Research on CMP

Adams, L. M., Tung, K. K., Warfield, V. M., Knaub, K., Mudavanhu, B., & Yong, D. (2002). Middle school mathematics comparisons for Singapore Mathematics, Connected Mathematics Program, and Mathematics in Context. Report submitted to the National Science Foundation by the Department of Applied Mathematics, University of Washington.

Adams, R. L. (2005). Standards-based accountability: Improving achievement for all students through standards based mathematics instruction. (Doctoral dissertation). Retrieved from Dissertation Abstracts International, 66(6). (ProQuest ID No. 932378841)

ABSTRACT: The purpose of this study was to conduct evaluation research on the professional development intervention implemented to address the effectiveness of standards-based instruction in improving the mathematic achievement of all student subgroups in Yolo County schools. The question addressed in this study was "Does standards-based instruction in mathematics, coupled with professional development on the standards-based content of California State Board of Education-approved text books, lead to increases in student achievement and high school graduation rates for all subgroups in Yolo County schools?"

The Yolo County Office of Education (YCOE) university partnership designed the professional development intervention for teachers delivering math at grade levels 5th through algebra I. Twelve teachers (treatment group) participated in 40-hour institutes; follow-up sessions, and data gathering to measure the effectiveness of the training and support. Ten teachers (control group) recruited as 2005 institute participants simultaneously gathered like data.

Twelve schools participated in the study. The teacher index ranges from 0.00 teachers trained in standards-based mathematics instruction to 0.50 with a mean of 0.19 indicating that the schools hadn't implemented school-wide professional development.

There was a significant difference between the treatment group scores on the post-survey and the control group scores (p = .011) (effect size > 1.0). The treatment group results indicate that the treatment group's beliefs on standards based instruction shifted significantly into the high-reform range after the intervention.

Curriculum calibration indicates that the use of the textbook as the main teaching resource did not ensure that the instruction was on grade-level over 75% of the time. The control group used the textbook as the main teaching resource 30% of the time compared to 55% by the treatment group, yet taught on grade-level more often then the treatment group.

The implications of this program evaluation point to continued organizational improvement through reducing gaps in: content knowledge, motivation, and organization support. Based on the research cited, and the practical implications from the intervention piloted in the Yolo County schools, the county partnership must continue to build systems of support that embrace standards-based mathematic instruction.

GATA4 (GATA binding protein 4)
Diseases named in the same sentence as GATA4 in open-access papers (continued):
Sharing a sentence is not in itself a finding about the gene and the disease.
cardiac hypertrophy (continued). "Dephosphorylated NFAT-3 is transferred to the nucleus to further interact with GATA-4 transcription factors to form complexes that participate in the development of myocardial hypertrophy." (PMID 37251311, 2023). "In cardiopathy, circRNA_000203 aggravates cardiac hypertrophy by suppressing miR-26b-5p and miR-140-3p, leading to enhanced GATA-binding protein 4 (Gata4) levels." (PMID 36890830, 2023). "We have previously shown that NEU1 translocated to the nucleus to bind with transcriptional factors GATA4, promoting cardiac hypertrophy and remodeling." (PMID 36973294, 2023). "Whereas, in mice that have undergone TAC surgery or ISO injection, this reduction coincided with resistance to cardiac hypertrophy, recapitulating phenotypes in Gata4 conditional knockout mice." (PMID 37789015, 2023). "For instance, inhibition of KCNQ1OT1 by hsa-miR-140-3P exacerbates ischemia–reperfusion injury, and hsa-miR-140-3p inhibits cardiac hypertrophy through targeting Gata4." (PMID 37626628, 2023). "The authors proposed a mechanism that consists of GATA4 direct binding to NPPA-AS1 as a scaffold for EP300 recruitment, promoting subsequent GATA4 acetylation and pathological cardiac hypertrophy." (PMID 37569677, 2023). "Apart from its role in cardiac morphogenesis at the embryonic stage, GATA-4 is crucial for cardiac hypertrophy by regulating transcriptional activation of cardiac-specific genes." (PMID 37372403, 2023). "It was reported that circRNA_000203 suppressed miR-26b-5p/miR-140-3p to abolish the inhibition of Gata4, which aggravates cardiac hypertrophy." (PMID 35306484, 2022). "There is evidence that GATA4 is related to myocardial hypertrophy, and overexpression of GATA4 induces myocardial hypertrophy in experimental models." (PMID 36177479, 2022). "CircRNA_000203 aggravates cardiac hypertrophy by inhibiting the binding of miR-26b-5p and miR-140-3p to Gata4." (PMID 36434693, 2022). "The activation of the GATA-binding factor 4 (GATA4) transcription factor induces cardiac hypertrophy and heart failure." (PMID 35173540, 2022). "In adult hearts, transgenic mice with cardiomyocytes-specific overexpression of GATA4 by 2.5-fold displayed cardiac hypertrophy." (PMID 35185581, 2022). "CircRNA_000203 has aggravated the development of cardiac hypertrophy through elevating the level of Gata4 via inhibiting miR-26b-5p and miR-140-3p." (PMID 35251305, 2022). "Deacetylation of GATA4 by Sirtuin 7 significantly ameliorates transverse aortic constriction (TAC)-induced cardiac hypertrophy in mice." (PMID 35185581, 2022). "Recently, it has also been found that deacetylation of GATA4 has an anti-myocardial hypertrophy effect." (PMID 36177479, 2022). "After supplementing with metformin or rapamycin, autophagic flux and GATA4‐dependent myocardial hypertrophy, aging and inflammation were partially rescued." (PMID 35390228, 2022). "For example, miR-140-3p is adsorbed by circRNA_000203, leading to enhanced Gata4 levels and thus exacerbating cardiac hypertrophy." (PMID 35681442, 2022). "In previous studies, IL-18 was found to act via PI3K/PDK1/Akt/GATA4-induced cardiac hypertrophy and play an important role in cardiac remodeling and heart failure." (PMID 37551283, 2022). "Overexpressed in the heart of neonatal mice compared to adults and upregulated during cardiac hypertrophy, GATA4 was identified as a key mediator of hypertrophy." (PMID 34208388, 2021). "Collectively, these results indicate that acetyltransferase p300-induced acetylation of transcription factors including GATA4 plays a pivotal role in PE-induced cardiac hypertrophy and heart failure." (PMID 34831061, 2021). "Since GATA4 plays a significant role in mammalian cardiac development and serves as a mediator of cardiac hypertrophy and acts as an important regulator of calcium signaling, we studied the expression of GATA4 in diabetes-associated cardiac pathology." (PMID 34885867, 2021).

Aisling, L. M., Friel, S. N., & Mamer, J. D. (2009). It’s a fird!: Can you compute a median of categorical data? Mathematics Teaching in the Middle School, 14(6), 344-351.

Description: Students need time and experience to develop essential understandings when they explore data analysis. In this article, the reader gains insight into confusion that may result as students think about summarizing information about a categorical data set that is attempting to use, in particular, the median. The authors highlight points to consider in helping students unpack these essential understandings.

Alibali, M. W., Stephens, A. C., Brown, A. N., Yvonne, S., & Nathan, M. J. (2014). Middle school students’ conceptual understanding of equations: Evidence from writing story problems. International Journal of Educational Psychology, 3(3), 235–264. doi:10.4471/ijep.2014.13

ABSTRACT: This study investigated middle school students’ conceptual understanding of algebraic equations. 257 sixth- and seventh-grade students solved algebraic equations and generated story problems to correspond with given equations. Aspects of the equations’ structures, including number of operations and position of the unknown, influenced students’ performance on both tasks. On the story-writing task, students’ performance on two-operator equations was poorer than would be expected on the basis of their performance on one-operator equations. Students made a wide variety of errors on the story-writing task, including (1) generating story contexts that reflect operations different from the operations in the given equations, (2) failing to provide a story context for some element of the given equations, (3) failing to include mathematical content from the given equations in their stories, and (4) including mathematical content in their stories that was not present in the given equations. The nature of students’ story-writing errors suggests two main gaps in students’ conceptual understanding. First, students lacked a robust understanding of the connection between the operation of multiplication and its symbolic representation. Second, students demonstrated difficulty combining multiple mathematical operations into coherent stories. The findings highlight the importance of fostering connections between symbols and their referents.

American Association for the Advancement of Science: Project 2061 (2000). Middle grades mathematics textbooks: A benchmarks-based evaluation. Evaluation report prepared by the American Association for the Advancement of Science.